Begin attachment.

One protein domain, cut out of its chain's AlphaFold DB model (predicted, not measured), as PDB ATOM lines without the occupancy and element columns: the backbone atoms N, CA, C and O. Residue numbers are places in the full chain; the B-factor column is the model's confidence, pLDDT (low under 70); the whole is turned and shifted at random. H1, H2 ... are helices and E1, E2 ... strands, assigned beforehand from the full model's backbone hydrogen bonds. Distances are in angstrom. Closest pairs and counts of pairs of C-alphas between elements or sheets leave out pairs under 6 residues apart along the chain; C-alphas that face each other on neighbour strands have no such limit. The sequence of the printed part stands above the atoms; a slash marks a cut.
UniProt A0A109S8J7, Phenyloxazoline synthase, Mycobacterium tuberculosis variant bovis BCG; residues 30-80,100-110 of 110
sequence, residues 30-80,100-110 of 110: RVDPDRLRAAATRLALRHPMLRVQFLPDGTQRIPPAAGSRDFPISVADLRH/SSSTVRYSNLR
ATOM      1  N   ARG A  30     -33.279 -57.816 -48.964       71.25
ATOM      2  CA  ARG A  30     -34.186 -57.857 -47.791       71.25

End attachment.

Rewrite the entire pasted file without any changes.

One protein domain, cut out of its chain's AlphaFold DB model (predicted, not measured), as PDB ATOM lines without the occupancy and element columns: the backbone atoms N, CA, C and O. Residue numbers are places in the full chain; the B-factor column is the model's confidence, pLDDT (low under 70); the whole is turned and shifted at random. H1, H2 ... are helices and E1, E2 ... strands, assigned beforehand from the full model's backbone hydrogen bonds. Distances are in angstrom. Closest pairs and counts of pairs of C-alphas between elements or sheets leave out pairs under 6 residues apart along the chain; C-alphas that face each other on neighbour strands have no such limit. The sequence of the printed part stands above the atoms; a slash marks a cut.
UniProt A0A109S8J7, Phenyloxazoline synthase, Mycobacterium tuberculosis variant bovis BCG; residues 30-80,100-110 of 110
sequence, residues 30-80,100-110 of 110: RVDPDRLRAAATRLALRHPMLRVQFLPDGTQRIPPAAGSRDFPISVADLRH/SSSTVRYSNLR
ATOM      1  N   ARG A  30     -33.279 -57.816 -48.964       71.25
ATOM      2  CA  ARG A  30     -34.186 -57.857 -47.791       71.25